skip to main content

Endometriosis is a chronic condition, it may be difficult to treat and completely cure, it has a tendency to come back and women may suffer long term issues.

Women often ask what will happen if their endometriosis is not treated?

We do not have good quality evidence on what happens to endometriosis if it is not treated. It is clear that in some women early treatment will avoid the endometriosis progressing and causing more serious problems. We also know that in some women the disease does not get more severe and that in others the disease develops very quickly.

As a result it is not easy to give a clear answer that fits everybody. It is probably best to assess and treat the condition as quickly as possible, but it is best to look at each individual presentation of the condition and make an individual judgement

As doctors we are concerned that incomplete treatment may give rise to long term complications involving the bowel, bladder or ureters.

As a minimum, it would seem wise to monitor symptoms and  have regular assessment with ultrasound or MRI.

Fertility may decrease more rapidly in women with endometriosis, particularly when the ovaries are involved. Available evidence does not support surgery to prevent this decline in fertility as the surgery itself may damage the ovaries further. Women with endometriomas need to be aware that their fertility reserve falls more quickly and should consider not waiting too long to try and have children. Alternatively they may wish to consider the option of egg freezing.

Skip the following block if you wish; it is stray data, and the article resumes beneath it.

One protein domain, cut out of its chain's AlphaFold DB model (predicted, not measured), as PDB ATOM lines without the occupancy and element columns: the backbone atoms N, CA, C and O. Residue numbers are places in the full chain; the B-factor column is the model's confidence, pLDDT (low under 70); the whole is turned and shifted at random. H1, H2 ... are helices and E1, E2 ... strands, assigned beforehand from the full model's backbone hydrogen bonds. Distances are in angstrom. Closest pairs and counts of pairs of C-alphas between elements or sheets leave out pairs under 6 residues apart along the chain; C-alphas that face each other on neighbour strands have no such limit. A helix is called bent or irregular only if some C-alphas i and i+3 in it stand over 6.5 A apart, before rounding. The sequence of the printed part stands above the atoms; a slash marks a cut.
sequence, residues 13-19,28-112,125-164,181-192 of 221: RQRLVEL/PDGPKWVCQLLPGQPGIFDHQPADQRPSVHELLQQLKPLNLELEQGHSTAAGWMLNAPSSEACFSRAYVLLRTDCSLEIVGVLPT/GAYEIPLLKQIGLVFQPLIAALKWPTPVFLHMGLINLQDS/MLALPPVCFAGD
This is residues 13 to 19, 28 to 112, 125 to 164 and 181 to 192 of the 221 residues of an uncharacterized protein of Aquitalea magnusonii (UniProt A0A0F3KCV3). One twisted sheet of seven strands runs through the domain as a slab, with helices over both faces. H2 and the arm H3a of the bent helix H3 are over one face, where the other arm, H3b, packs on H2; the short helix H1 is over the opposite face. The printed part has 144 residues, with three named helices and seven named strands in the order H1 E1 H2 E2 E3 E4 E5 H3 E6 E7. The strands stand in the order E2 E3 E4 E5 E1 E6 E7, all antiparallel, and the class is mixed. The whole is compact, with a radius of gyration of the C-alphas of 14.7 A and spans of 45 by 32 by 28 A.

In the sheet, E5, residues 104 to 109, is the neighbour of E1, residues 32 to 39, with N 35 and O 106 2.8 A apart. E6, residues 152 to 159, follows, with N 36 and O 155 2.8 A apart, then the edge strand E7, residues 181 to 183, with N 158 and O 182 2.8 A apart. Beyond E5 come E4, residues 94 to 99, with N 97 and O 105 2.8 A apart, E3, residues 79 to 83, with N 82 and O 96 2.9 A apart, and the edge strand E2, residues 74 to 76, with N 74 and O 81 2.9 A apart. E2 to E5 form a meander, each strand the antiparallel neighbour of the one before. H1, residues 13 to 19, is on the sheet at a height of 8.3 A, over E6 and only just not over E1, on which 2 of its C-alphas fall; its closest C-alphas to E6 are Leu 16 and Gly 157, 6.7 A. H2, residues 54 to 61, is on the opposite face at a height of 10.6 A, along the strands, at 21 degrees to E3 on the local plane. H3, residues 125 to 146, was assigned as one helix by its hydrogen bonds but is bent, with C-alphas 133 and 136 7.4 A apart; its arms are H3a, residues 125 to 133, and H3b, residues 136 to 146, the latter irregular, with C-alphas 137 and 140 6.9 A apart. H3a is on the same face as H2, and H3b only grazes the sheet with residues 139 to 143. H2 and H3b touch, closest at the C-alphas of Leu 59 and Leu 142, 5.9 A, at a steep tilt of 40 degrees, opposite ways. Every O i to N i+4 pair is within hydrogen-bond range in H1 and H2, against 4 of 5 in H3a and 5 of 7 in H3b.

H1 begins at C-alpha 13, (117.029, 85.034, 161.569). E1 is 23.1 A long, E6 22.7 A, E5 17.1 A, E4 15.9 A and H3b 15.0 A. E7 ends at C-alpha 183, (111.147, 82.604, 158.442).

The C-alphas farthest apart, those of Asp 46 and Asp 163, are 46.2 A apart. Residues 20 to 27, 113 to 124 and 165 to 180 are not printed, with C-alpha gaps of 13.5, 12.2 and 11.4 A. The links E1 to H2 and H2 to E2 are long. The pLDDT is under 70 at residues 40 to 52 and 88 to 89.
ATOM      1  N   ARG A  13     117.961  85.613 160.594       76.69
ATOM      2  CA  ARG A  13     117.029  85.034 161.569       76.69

Symptoms of pain and bowel and bladder symptoms may be difficult to cure. Some women are left with long term symptoms as a result. The surgery may cause adhesions and if bowel is removed then symptoms may occur as a result.

There may be a need for long term symptom control with Hormones. Involvement of pain Specialists is also often required and some women may benefit from counselling to help them to manage symptoms. Women may also try complex diets, Yoga and pelvic floor physiotherapy to improve their quality of life.

Can endometriosis become cancerous?

Endometriosis is very common and we know that it is not related to the common forms of ovarian cancer. There are some rare types of ovarian cancer called clear cell cancer that may be related to atypical endometriosis. At the moment the available research information is not conclusive. The current advice is that endometriosis may only very rarely lead to an increased risk of ovarian cancer.  We hope to have more information on this in the next 2-3 years.